Mercantile sets 147th straight, and possibly its last, dividend

Mercantile Bankshares Corp.'s 147th consecutive quarterly dividend - announced by management yesterday - will likely be its last as it prepares for shareholders to vote on a $6 billion merger with Pittsburgh-based PNC Financial Services Group this month.

The bank declared a dividend of 28 cents per share payable on Feb. 28 - the day after shareholders are scheduled to vote on the PNC deal. PNC officials said they remain on track to obtain regulatory approval in late March, with Mercantile signs coming down and customers being transferred sometime in August or September.


"We're really working with Mercantile management business by business to define the appropriate strategies once we come together and how that will work moving forward," said Brian Goerke, a PNC spokesman.

The shareholder meeting date was spelled out in a regulatory filing last month, which also provided details of employment contracts that will pay a handful of Mercantile executives millions of dollars as part of a transition plan that seeks to retain the bank's top talent.


A PNC spokesman said the bank wants to retain Mercantile employees who come face-to-face with customers, as well as the managers who have run the bank as it has grown through acquisitions in recent years. Some of the cost savings from the deal will come through job cuts, but PNC has said it does not expect to close branches because there is little overlap between the two banks.

Edward J. Kelly III, the bank's chief executive, will become a PNC vice chairman and receive an annual base salary of $600,000, along with a bonus of $1.4 million at the end of the year, a Securities and Exchange Commission filing shows. He also will get 16,000 PNC restricted shares and an award of restricted stock with a combined value of $5 million when the deal closes, according to last month's SEC filing.

Both awards will vest upon the second anniversary of the deal's closing. Kelly also will be entitled to the usual trappings of executive life, such as use of PNC's corporate jet for certain business purposes, secretarial services and - less common for executives - a dollar-for-dollar match on charitable donations he makes this year up to an aggregate of $150,000.

The employment deal calls for Kelly to be reimbursed for moving expenses if he is required to relocate to Washington, where PNC has a sizable presence as a result of its 2005 purchase of Riggs Bank.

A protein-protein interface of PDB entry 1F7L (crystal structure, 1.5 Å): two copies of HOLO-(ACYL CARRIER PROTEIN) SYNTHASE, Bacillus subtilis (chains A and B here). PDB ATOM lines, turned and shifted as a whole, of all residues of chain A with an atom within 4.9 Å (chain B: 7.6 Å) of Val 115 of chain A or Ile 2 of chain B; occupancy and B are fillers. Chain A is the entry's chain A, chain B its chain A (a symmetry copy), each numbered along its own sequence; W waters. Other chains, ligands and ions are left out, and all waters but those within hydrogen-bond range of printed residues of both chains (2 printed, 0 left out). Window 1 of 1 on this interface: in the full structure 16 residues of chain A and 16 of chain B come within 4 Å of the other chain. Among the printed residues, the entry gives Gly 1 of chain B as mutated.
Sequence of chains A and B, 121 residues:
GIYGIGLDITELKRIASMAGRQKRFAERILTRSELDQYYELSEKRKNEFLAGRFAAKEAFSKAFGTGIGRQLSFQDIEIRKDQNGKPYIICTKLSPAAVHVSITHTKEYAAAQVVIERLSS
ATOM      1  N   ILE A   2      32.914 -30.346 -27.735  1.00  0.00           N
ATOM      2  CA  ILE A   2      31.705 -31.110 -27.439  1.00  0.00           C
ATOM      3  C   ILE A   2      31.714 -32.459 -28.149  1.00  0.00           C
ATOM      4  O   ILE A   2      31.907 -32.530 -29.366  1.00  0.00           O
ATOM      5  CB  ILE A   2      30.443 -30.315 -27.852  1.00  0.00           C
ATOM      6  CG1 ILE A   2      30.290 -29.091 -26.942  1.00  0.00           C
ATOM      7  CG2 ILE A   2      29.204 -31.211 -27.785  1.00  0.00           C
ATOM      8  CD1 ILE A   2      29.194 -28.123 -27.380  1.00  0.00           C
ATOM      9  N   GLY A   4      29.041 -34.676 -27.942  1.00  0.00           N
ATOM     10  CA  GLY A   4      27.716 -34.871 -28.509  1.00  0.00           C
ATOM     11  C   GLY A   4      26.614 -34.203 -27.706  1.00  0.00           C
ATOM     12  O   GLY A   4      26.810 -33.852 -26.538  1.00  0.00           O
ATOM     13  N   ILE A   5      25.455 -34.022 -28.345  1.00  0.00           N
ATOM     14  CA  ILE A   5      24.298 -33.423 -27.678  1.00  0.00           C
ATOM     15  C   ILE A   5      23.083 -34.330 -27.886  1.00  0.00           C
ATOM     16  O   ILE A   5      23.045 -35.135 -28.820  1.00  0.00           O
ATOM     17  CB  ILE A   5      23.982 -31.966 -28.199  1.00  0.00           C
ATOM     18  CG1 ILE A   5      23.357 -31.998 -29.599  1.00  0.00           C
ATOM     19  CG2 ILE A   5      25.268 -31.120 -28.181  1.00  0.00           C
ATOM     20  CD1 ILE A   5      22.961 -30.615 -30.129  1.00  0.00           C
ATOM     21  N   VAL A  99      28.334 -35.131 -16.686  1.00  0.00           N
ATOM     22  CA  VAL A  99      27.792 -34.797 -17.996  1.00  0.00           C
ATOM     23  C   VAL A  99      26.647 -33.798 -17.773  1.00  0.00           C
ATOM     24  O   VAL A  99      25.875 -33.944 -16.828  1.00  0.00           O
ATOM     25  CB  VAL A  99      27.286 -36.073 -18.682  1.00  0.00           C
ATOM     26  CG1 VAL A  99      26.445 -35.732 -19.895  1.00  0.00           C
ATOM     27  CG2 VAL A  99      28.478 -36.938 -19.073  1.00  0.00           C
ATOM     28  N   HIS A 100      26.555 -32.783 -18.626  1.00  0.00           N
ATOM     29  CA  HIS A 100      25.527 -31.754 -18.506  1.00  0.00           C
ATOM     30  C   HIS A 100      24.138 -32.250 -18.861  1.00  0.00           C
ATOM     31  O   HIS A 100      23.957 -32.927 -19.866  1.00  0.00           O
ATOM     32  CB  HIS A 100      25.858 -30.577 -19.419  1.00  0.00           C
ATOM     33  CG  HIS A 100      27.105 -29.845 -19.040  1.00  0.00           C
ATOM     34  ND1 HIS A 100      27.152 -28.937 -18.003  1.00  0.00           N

It was unclear yesterday whether Kelly's plans include moving. A Mercantile spokeswoman referred questions to Goerke, who said details of Kelly's role at the bank have not been announced. He added that it is not the bank's policy to comment on individual employment matters.

Months before the deal was announced, Kelly agreed to forgo his "golden parachute" should the bank be sold, saying he was "sick" of the big payouts executives were getting in such deals. The agreement would have given him a $9 million payout. His new base salary at PNC will be about 35 percent less than the base he earned with Mercantile in 2006. In all, Kelly made about $3 million in salary, restricted stock and bonus in 2006.

Other executives with PNC employment agreements include Alexander Mason, Mercantile's chief operating officer; Peter W. Floeckher, who heads Mercantile's affiliate banks; and J. Marshall Reid, president of Mercantile-Safe Deposit & Trust; and Jay M. Wilson, who headed the bank's wealth management division.

Gary B. Townsend, an analyst with Friedman Billings Ramsey in Arlington, Va., said hanging on to Mercantile's top talent makes sense for PNC as it strives for a smooth transition.


"I think [Kelly] is probably holding on to a coterie of individuals that he wants to have working with him going forward and I think that's probably how they were selected," Townsend said.

Reid's employment agreement calls for a cash payment of $850,000 the day after the deal closes and a "stay" bonus of $836,986 in each of the next two years. He will also receive restricted stock valued at $378,596 that will vest on the second anniversary of the deal's conclusion.

Wilson's agreement will pay him $3.9 million when the deal closes and a $1 million bonus if he stays through the first year. Mason will receive a cash payment of $4.2 million the day after the deal closes.

"We're certainly interested in retaining as many of the ... employees that deal with customers every day, and Mercantile also has a strong management team, and we're looking to retain the appropriate individuals to move the company forward as successfully as they have been in the past," Goerke said.

Townsend, the Friedman Billings analyst, said it wouldn't be surprising to see Kelly make a move in the near future.

"I think [Kelly] is a talented guy ... and he has long-standing ties both in Washington and Maryland, so there could be opportunities in Maryland and outside of banking for him that would make themselves apparent in a couple of years," Townsend said.